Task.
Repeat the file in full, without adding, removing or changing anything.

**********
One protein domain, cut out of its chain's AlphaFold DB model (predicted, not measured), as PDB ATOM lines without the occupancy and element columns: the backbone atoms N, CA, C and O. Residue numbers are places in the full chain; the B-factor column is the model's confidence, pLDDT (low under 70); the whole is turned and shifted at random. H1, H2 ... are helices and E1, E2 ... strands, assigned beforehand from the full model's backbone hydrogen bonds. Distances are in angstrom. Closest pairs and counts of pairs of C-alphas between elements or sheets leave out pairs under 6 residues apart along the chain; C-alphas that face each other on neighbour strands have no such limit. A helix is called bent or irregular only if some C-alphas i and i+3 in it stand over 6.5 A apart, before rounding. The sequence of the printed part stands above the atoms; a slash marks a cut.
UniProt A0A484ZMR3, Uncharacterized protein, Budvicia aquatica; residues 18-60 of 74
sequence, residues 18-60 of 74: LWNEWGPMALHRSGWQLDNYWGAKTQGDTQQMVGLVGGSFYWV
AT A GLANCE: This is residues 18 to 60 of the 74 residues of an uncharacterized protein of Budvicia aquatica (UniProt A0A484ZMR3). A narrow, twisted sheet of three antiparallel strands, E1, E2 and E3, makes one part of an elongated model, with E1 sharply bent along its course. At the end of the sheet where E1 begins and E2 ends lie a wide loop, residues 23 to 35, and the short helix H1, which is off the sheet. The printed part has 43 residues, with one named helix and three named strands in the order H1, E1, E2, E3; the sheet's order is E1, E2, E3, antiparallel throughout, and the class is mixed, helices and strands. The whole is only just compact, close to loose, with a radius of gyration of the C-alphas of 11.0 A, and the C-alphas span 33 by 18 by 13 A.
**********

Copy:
One protein domain, cut out of its chain's AlphaFold DB model (predicted, not measured), as PDB ATOM lines without the occupancy and element columns: the backbone atoms N, CA, C and O. Residue numbers are places in the full chain; the B-factor column is the model's confidence, pLDDT (low under 70); the whole is turned and shifted at random. H1, H2 ... are helices and E1, E2 ... strands, assigned beforehand from the full model's backbone hydrogen bonds. Distances are in angstrom. Closest pairs and counts of pairs of C-alphas between elements or sheets leave out pairs under 6 residues apart along the chain; C-alphas that face each other on neighbour strands have no such limit. A helix is called bent or irregular only if some C-alphas i and i+3 in it stand over 6.5 A apart, before rounding. The sequence of the printed part stands above the atoms; a slash marks a cut.
UniProt A0A484ZMR3, Uncharacterized protein, Budvicia aquatica; residues 18-60 of 74
sequence, residues 18-60 of 74: LWNEWGPMALHRSGWQLDNYWGAKTQGDTQQMVGLVGGSFYWV
AT A GLANCE: This is residues 18 to 60 of the 74 residues of an uncharacterized protein of Budvicia aquatica (UniProt A0A484ZMR3). A narrow, twisted sheet of three antiparallel strands, E1, E2 and E3, makes one part of an elongated model, with E1 sharply bent along its course. At the end of the sheet where E1 begins and E2 ends lie a wide loop, residues 23 to 35, and the short helix H1, which is off the sheet. The printed part has 43 residues, with one named helix and three named strands in the order H1, E1, E2, E3; the sheet's order is E1, E2, E3, antiparallel throughout, and the class is mixed, helices and strands. The whole is only just compact, close to loose, with a radius of gyration of the C-alphas of 11.0 A, and the C-alphas span 33 by 18 by 13 A.